fibromyalgia symptoms were improved with Cymbalta and her hands had improved with injections.
(Tr. 628) Dr. Deneke advised her to continue with range of motion exercises for her hands. (Tr. 628)
Dr. Deneke’s examination of Plaintiff showed good range of motion without pain in her neck,
shoulders, elbows, wrists, hips, knees, ankles and back. (Tr. 641-42) Plaintiff complained of
tenderness in her hands, but Dr. Deneke noted no real swelling and her fingertips were readily
approximated to the palms. (Tr. 641) Dr. Deneke reported he saw no signs of inflammatory arthritis.
(Tr. 642) These findings are consistent with Plaintiff’s statements in her function report that she has
minimal problems with her personal care, although she dresses slowly and cannot tie her shoes. (Tr.
159) Plaintiff prepares her own meals daily, waters her outdoor plants, and does her laundry. (Tr.
160) Plaintiff stated she drives, shops for groceries, and can lift one to two pounds. (Tr. 163) In a
third party function report, her friend, Diane Arnold, stated Plaintiff was able to manage her
household but had limitations in yardwork and vacuuming. (Tr. 193)
Alleged impairments may not be considered severe when they are stabilized by treatment and
otherwise are generally unsupported by the medical record. Johnston v. Apfel, 210 F.3d 870, 875 (8th
Cir. 2000); see also Mittlestedt v. Apfel, 204 F.3d 847, 852 (8th Cir. 2000) (Plaintiff bears the burden
to establish severe impairments at step-two of the sequential evaluation); see also Kirby v. Astrue,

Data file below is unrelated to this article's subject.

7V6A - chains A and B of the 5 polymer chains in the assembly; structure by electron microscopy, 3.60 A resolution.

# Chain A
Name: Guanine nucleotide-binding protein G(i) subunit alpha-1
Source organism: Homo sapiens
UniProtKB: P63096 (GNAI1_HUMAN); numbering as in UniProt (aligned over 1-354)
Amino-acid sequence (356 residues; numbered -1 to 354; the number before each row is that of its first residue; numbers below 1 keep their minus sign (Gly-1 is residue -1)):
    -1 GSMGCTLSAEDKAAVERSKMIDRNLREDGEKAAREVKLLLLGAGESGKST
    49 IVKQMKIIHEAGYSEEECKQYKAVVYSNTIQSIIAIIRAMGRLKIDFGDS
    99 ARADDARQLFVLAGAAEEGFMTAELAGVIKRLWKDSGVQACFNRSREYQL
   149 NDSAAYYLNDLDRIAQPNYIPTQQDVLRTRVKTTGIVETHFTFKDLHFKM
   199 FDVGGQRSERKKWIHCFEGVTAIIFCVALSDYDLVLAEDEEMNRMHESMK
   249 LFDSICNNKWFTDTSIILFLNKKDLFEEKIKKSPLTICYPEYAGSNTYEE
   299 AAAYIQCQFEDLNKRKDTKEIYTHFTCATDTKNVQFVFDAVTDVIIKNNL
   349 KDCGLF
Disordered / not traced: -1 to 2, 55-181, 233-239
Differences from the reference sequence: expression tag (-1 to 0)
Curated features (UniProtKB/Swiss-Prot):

500 F.3d 705, 707 (8thCir. 2007) (impairment is not severe if it is only slight abnormality that would
not significantly limit mental ability to do basic work activities). Considering the evidence as a
whole, the Court finds the ALJ’s step two determination is supported by substantial evidence and
should be affirmed.
The Court also finds it significant that Plaintiff did not allege cluster B personality traits,
osteoarthritis, or fibromyalgia in her application for disability benefits. (Tr. 169) See Dunahoo v. Apfel,
241 F.3d 1033, 1039 (8th Cir. 2001) (the fact that claimant did not allege disabling condition in his
application is significant). Therefore, the ALJ was not required to evaluate these impairments or find
them severe. See Pena v. Chater, 76 F.3d 906, 909 (8th Cir. 1996) (holding “the administrative law
judge is under no obligation to investigate a claim not presented at the time of the application for
benefits and not offered at the hearing as a basis for disability”) (quoting Brockman v. Sullivan, 987 F.2d
1344, 1348 (8th Cir. 1993)). In any event, the ALJ considered all of these alleged impairments and
their related limitations in determining Plaintiff’s RFC. The ALJ considered Plaintiff’s complaints
of fear, focus, memory problems, numbness in her hands, pain, and fatigue. (Tr. 15) Finally, once
an ALJ finds a claimant has a “severe” impairment at step two, the ALJ must then consider all
impairments, including those that are less than “severe,” in determining a claimant’s RFC. See 20
C.F.R. § 404.1545(e). Therefore, the Court finds no error in the ALJ’s step two determination.
B. No Error in RFC Determination
The ALJ determined Plaintiff has the RFC to perform light work except that she can use her